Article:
Olympic finances lack clarity, says PAC

19 Jul 12
MPs have called for a single, auditable account setting out the full costs of the London Olympic and Paralympic Games.
By Vivienne Russell | 19 July 2012

MPs have called for a single, auditable account setting out the full costs of the London Olympic and Paralympic Games.

With a little over a week to go until the Games begin on July 27, the Public Accounts Committee said it had experienced difficulty in ‘pinning down the financial position’ of the Games, particularly the quantification of risk.

A PAC report issued today argued that those costs to government that fell outside of the £9.3bn Public Sector Funding Package of staging the Games should be consolidated into a single account. These costs include the running of Olympic-related legacy programmes and the cost of purchasing the land for the Olympic site.

‘Our concern is that such costs are not drawn together in one place, unlike the costs incurred within the Public Sector Funding Package,’ the PAC said.

‘It is disappointing, therefore, that the Department [of Culture, Media and Sport] does not intend to produce a single auditable account after the Games. In the interests of transparency around an event of huge national interest, we remain of the view that such an analysis should be produced.’

There was also criticism of the way DCMS had engaged with the PAC over the years leading up to the Games. Chair Margaret Hodge said: ‘Legitimate monitoring of implementation has been an unnecessarily frustrating process, characterised by a resistance to giving us clear and consistent information and a readiness to depart from proper ways of conducting public business.’

In a letter sent to DCMS permanent secretary Jonathan Stephens, and published alongside today’s report, Hodge criticised the fact that his comments challenging earlier PAC concerns had appeared in the media before being passed to Parliament.

But Culture Secretary Jeremy Hunt hit back at allegations that preparation for the Games had lacked transparency.

London 2012 has arguably been more transparent than any other public sector project. For example we have produced 16 financial updates to Parliament over the last four years. The Olympic Delivery Authority set out public milestones for delivery from the outset against which success could be measured and we have engaged with the committee at every stage over the last seven years,’ he said.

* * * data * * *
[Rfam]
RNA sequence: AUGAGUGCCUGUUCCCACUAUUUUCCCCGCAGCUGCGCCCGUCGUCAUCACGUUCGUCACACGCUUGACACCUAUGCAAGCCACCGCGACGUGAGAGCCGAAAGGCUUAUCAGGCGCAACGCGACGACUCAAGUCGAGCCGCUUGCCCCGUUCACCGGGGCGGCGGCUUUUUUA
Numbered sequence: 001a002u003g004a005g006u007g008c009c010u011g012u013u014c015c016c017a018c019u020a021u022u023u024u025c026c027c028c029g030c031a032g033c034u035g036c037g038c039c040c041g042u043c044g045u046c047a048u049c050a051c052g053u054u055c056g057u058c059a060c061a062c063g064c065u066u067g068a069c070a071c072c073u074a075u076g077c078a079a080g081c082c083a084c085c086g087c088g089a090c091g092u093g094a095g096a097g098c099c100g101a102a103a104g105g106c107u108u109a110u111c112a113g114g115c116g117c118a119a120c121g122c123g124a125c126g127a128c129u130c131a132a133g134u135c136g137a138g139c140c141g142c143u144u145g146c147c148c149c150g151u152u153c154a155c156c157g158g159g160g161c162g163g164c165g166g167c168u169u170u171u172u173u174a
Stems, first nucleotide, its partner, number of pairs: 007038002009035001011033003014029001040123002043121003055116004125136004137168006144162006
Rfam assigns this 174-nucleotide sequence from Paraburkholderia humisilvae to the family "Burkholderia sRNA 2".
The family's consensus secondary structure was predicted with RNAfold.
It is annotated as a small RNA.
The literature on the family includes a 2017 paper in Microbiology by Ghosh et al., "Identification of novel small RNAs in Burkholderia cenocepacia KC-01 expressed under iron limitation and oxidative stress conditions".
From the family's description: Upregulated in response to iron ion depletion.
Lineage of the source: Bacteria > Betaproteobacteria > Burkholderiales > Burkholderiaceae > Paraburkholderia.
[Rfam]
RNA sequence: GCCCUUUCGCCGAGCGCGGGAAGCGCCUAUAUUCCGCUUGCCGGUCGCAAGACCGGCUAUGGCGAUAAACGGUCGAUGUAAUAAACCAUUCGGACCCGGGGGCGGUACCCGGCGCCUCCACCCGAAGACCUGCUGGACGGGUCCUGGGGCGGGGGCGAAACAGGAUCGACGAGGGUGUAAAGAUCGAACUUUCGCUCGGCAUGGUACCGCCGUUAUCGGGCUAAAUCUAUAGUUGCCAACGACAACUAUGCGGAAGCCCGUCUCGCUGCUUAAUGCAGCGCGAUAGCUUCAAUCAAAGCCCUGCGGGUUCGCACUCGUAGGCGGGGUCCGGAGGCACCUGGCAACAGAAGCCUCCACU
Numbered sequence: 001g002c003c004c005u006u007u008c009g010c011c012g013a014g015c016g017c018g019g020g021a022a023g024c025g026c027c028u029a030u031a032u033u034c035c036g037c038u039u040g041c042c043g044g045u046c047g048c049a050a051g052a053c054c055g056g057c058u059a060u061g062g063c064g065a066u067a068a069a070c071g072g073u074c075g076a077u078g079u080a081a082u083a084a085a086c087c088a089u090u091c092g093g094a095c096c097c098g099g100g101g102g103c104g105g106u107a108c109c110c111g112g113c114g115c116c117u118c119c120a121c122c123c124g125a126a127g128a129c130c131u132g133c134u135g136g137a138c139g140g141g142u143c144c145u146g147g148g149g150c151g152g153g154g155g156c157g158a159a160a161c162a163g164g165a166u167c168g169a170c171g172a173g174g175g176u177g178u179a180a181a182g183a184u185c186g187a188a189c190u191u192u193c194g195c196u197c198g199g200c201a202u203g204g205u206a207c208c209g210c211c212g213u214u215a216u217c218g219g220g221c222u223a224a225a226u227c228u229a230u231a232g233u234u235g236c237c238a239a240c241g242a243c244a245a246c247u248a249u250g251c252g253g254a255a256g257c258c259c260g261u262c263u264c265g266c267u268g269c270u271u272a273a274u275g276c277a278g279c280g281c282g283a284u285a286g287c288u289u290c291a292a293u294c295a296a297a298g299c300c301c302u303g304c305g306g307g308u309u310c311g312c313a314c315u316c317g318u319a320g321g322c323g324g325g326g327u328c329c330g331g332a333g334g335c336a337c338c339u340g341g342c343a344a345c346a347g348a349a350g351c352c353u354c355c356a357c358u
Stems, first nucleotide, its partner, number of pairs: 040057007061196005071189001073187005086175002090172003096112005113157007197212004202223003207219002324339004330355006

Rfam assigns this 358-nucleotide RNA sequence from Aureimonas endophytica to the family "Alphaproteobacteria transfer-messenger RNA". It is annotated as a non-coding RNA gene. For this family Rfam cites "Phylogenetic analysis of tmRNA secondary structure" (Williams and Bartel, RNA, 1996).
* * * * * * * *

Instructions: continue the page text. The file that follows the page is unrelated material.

The PAC also took the opportunity to comment on the recent controversy regarding security at the Games. Army personnel have had to be deployed to provide security at Olympic venues after the contractor G4S was unable to supply the promised number of security staff.

Hodge said the ‘chaos’ that has emerged over security was ‘predictable’ and undermined public confidence in those responsible for staging the Games.

She said: ‘In evidence to us before Christmas, all those concerned gave assurances that the contract could be met despite more than doubling the number of guards before the ink was dry on the original contract.

‘No credible explanation has been given for an astonishing twelve-fold hike in management costs, from £10m to £125m, and G4S still has not been able to deliver. Now troops are having to be drafted in. The Home Office needs to get a grip on Locog [the organising committee] and G4S urgently.’

Hunt said there would be no additional costs to the taxpayer as a result of the problems with G4S. ‘Under their contract the company will be subject to penalties for failing to deliver – including against their £57m management fee.’

Hodge said the PAC would be conducting a post-mortem on the security issue in September.


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